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found a stray dog?

Important Note: 

Harnett County and many other surrounding counties DO NOT have leash laws and the dog may belong to someone nearby.  Please exercise caution if you find a dog who appears to be roaming freely by calling Animal Control first, document the location and time and if you can stay with the dog until an officer arrives, legally it may be your safest option.

Thank you for helping and for being a good human!

If the dog is safely in your care (even temporarily),  first check to see if the dog has an ID tag with a phone number and attempt to return the dog to its owner directly.  Pets can be lost for days, weeks or months and travel great distances.  They can quickly become thin, dirty or injured – there may very well be a frantic family searching for their missing dog.

If you are unable to connect with an owner, you will want to call animal control right away and see if the dog has been reported missing.  They will also be able to give you specific instructions regarding the next steps for holding onto the dog (if you can) or bringing it into the shelter (an appointment may be required).  In the meantime, these additional steps may help you reunite the dog with its owner more quickly.

step 01

Have the dog scanned for a microchip

Hopefully he/she has a microchip and it can be traced back to a loving family, so top priority is to have him or her scanned.  Local animal control can do this as well as any vet’s office.  It takes less than 5 minutes and is free.

step 02

Post photos and information online and hang flyers around your neighborhood

If you are safely able to contain and care for the dog for a short time and animal control has been notified, try Craigslist, Facebook (Lost & Found Pets of the Triangle, County wide B/S/T groups, etc), Petfinder, PawBoost – these can be VERY effective tools!

step 03

Make important decisions

If all of these measures are unsuccessful and no owners have come forward, you will likely have to decide whether to turn the dog into your local shelter, attempt to secure rescue or find a permanent home for the dog.  Each of these options has its own challenges and we understand the choice may be difficult.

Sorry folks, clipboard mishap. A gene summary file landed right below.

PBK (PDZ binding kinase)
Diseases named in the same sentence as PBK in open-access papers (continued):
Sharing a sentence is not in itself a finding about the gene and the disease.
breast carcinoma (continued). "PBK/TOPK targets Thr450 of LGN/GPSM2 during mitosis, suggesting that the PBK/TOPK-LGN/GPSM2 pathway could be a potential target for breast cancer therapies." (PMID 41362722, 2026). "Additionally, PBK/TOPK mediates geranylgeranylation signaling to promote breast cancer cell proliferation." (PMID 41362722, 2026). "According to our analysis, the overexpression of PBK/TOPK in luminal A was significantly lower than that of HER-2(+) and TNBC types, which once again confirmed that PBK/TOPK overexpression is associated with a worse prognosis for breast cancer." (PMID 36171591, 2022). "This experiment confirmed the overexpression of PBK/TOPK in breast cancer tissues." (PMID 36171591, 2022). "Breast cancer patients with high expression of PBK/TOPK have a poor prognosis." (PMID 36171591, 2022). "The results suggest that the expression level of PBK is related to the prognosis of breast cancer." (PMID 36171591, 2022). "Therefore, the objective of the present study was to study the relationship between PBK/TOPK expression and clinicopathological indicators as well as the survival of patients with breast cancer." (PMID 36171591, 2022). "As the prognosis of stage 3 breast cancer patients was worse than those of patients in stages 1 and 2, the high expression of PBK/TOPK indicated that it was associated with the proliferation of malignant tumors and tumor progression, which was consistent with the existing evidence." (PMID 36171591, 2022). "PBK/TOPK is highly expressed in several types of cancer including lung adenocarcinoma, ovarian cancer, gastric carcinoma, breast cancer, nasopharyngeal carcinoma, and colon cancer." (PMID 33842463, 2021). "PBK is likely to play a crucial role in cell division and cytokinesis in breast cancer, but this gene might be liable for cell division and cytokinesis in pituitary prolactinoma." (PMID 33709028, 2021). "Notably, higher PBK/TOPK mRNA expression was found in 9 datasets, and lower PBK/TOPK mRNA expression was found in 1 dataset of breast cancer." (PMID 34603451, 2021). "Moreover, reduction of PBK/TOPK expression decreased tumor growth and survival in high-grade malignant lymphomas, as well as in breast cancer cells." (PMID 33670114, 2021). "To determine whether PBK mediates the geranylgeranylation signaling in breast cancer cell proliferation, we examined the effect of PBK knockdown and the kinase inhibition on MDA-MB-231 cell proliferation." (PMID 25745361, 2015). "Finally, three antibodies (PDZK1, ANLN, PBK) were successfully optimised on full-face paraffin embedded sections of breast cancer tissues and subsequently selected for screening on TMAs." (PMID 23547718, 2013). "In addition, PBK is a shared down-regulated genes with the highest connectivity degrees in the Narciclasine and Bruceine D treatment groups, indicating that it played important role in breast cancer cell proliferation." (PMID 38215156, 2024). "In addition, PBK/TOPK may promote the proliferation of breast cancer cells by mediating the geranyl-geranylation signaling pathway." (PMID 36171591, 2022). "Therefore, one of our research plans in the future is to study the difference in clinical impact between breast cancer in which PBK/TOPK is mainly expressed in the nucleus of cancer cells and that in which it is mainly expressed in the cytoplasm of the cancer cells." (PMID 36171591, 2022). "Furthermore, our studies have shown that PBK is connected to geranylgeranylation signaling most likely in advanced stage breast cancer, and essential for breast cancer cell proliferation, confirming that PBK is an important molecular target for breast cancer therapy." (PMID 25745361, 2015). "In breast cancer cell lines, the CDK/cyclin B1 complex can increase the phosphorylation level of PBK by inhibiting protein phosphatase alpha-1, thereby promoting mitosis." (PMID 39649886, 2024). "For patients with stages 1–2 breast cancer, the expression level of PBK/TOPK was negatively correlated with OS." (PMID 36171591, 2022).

SHELTER - If you find yourself having to take a dog into the shelter, please know it’s often the first place people begin searching for their pets and it may be the best option for safely securing and rehoming the dog right now.  Most shelters will work tirelessly and just as hard to find a loving home for a Pit Bull as any other breed of dog.  Try to get the kennel # and email that to us with the dog’s description, we will do our best to keep an eye on the dog and help if we can.

You are doing a good thing.

RESCUE - If you have the time and ability to, you may want to try submitting a profile with any information you have about the dog to local rescue groups.  Just remember, rescue groups are often overwhelmed with inquiries and animals in need and like us, they may run very full.  Politely ask if they have openings or if they might be willing to cross-post the information in an effort to help.  You may find a rescue with space available and transfer the dog into their care.

You are doing a good thing.

REHOME - Another option is to try and rehome the dog yourself (if you can legally do so at this point).  We recommend using a free rehoming service through Adopt-A-Pet called Rehome.  Rehome offers a variety of resources to help create an amazing profile for the dog as well as lots of information about how to keep the dog at home if you are considering adding the dog to your family

You are doing a good thing.

Harnett County Animal Control


Click to visit Harnett County Animal Services Website

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